How hopeful for our future that Hollywood produced a prequel that’s not fiction about a galaxy far, far away. Released 42 years after Robert Redford and Dustin Hoffman won hearts for journalism on the big screen, The Post is what happened just before All the President’s Men—the story of the story that finally took United States troops out of Vietnam.   

At its locus is Daniel Ellsberg (Matthew Rhys), who you could think of the Edward Snowden of the analog era. The sheer mechanics of his leaking thousands of pages of top-secret Pentagon files to the New York Times required months of late-night copy sessions on a machine half the size of a Volkswagen. (From typewriters to rotary phones, hot lead setters and the printing press, it’s a kick to watch the machines in the movie—all thrummed along by an emotional score from John Williams.)

When the paper was halfway through a front-page series, a judge enjoined the Times against printing any more about the top-secret documents, and the competing Post got in on the story. Director Steven Spielberg focuses on the evolution of publisher Katharine Graham (Meryl Streep) at the side of pirate editor Ben Bradlee (Tom Hanks) as they navigate the choppy waters that ensue.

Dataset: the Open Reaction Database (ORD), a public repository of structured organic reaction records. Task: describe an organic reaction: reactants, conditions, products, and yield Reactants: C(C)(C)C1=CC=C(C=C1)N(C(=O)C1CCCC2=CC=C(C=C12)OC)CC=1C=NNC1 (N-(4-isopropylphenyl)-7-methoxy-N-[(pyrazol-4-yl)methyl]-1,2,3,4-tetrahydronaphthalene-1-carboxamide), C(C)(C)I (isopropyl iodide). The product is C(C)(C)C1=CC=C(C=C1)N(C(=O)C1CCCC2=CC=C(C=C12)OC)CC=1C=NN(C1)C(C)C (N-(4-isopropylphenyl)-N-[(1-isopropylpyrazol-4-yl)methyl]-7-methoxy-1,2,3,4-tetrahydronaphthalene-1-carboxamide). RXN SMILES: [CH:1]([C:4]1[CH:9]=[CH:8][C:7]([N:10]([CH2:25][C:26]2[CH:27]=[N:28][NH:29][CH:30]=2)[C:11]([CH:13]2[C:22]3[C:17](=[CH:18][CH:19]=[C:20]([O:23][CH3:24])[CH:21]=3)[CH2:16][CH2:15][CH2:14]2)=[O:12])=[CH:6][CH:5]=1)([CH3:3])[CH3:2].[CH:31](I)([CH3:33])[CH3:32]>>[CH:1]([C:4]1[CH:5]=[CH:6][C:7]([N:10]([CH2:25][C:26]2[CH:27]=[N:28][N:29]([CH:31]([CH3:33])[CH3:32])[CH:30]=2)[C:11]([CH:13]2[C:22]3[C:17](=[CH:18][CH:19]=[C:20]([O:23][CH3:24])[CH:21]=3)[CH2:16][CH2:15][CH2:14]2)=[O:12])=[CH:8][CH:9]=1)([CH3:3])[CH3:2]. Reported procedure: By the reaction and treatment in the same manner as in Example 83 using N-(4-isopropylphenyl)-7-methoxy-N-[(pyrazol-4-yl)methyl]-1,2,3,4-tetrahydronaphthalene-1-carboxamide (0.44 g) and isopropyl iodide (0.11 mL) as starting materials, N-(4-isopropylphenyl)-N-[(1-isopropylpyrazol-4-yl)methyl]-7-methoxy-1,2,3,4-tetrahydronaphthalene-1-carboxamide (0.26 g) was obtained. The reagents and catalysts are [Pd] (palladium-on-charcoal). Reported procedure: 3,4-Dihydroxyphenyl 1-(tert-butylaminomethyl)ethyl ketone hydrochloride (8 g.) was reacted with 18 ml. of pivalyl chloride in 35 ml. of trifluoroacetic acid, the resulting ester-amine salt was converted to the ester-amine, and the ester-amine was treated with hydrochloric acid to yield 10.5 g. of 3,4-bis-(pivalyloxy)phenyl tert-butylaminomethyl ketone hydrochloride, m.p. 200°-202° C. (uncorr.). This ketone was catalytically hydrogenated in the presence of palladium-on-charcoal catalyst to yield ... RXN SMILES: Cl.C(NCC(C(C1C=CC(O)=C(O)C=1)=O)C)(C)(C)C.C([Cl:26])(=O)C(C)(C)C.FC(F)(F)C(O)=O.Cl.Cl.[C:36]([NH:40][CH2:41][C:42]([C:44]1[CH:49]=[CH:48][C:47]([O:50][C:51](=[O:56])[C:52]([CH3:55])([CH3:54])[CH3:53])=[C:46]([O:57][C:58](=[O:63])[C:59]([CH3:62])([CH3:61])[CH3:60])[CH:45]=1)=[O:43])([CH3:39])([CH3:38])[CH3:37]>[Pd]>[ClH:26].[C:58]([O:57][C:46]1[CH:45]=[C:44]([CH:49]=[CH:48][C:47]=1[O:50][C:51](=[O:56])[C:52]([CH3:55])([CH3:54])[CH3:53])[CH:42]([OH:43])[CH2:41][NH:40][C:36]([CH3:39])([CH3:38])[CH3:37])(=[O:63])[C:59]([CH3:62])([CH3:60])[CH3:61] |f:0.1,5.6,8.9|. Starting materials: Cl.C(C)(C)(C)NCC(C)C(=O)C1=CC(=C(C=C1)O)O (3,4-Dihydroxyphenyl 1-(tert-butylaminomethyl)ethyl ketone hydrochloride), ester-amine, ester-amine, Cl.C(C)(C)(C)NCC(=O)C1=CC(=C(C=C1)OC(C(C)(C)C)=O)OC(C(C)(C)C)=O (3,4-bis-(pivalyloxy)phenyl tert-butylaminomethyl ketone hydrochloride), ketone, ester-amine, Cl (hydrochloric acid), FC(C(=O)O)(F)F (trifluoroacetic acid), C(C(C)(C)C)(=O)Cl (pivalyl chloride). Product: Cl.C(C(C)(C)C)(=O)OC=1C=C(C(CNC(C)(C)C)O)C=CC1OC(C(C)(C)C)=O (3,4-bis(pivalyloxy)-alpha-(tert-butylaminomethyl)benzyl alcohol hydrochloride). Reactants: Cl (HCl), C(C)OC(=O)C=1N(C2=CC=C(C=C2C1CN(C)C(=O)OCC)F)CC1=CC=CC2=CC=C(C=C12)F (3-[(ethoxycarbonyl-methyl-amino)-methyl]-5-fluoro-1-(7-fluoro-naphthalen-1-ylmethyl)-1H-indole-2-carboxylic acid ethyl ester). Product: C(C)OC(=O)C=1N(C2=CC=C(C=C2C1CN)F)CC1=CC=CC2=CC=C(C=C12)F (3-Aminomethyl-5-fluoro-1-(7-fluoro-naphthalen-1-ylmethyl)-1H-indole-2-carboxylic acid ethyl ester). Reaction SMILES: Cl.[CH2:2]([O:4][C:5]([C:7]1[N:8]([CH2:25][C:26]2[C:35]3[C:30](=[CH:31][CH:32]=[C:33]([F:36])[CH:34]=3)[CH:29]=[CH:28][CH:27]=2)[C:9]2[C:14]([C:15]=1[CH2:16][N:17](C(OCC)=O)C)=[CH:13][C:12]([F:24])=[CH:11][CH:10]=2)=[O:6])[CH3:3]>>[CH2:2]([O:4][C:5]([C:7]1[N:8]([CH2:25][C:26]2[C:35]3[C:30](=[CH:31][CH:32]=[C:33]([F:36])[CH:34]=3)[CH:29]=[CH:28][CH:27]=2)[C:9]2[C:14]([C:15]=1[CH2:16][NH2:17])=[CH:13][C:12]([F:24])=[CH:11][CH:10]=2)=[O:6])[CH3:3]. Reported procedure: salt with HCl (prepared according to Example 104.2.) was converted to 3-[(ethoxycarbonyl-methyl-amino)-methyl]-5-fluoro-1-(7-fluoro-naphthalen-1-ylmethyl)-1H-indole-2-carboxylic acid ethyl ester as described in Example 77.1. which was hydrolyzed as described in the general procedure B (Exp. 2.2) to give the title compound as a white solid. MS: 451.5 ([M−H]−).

Streep’s Graham is more heroine in our book than Gal Gadot’s Wonder Woman, and we’d make the argument that her courage as the head of her father’s newspaper, a woman in a man’s world, is a bigger stride for feminism than swordfighting in a skirt. It’s her newspaper now. (Or it was, until it went public—and now, um Amazon has it or something, but that’s another story.) Hanks brings to Bradlee the gravely voice and straight-from-the-newsroom aggression that the editor was known for, and Bob Odenkirk (Better Call Saul) is a treasure as tenacious reporter Ben Bagdikian. We can’t wait to hear some of these iconic lines again.

+Squee! A journo movie done right!
-Protesting crowd scenes were over-the-top

The Post
Directed by Spielberg
With Streep, Hanks and Odenkirk
Regal, Violet Crown, PG-14, 116 min.